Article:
Wole Soyinka: The Interpreters
Soyinka, of course, won the Nobel Prize and this book, his first major novel, was hailed as one of his key works and a major contributory factor to his winning the prize. Frankly, I just don’t see it. Change the Nigerian names and a few – very few – of the Nigerianisms and this could easily be a bog-standard New York novel of the late 1950s/early 1960s. Yes, I see the point – intellectuals struggling with corruption and how they are coping with their lives in a corrupt society. But graft and corruption, while not as rampant as in Nigeria, are still pretty much par for the course in New York.
We follow a group of Nigerian intellectuals as they cope with life in Nigeria in the period between independence and the Biafran War. There are the standard ones to be found anywhere – a doctor, a journalist, a university professor, a lawyer, an engineer. Soyinka has certainly done his guide to the liberal professions. Their concerns are the same as their New York counterparts – corruption and how to deal with it (though what we see is very mild to what Nigeria will become), how to cope with difficult bosses, relationship problems, the mysterious girl who walks into your life, intellectual one-upmanship, European travel, dealing with convention, death of acquaintances. The fact that one of them ends up in a lunatic asylum, another turns to a crank religion, they have to deal with annoying Americans (a problem many of us, Americans included, face), all these plot contrivances could have easily been written (and probably were) by long since forgotten Americans-in-Paris-back-in-New-York. A big disappointment.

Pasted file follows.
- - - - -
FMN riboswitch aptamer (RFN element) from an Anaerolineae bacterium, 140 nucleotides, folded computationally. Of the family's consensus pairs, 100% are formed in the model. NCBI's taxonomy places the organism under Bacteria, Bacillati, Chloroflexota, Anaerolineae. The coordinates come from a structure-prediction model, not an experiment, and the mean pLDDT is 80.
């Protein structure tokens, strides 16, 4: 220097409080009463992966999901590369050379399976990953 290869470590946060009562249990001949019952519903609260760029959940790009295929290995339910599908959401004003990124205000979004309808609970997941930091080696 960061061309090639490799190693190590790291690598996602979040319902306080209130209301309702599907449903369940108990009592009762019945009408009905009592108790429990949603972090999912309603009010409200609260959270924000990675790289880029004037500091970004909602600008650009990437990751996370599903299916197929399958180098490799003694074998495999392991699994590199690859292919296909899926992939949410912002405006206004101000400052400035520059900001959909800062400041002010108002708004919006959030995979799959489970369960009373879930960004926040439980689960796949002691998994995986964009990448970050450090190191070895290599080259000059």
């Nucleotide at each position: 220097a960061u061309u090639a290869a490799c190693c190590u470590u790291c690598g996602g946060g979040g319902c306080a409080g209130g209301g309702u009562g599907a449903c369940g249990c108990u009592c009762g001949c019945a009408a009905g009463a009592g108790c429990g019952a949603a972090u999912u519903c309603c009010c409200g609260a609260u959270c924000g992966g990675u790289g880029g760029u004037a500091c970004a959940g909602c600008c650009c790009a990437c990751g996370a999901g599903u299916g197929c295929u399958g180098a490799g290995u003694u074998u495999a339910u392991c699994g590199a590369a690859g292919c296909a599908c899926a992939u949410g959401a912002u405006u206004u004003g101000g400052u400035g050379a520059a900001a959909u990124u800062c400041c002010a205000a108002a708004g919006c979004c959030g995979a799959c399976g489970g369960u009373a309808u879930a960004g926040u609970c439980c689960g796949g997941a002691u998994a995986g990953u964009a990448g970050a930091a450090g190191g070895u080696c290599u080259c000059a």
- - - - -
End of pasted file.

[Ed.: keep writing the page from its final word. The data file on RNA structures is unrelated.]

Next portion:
First published 1965 by André Deutsch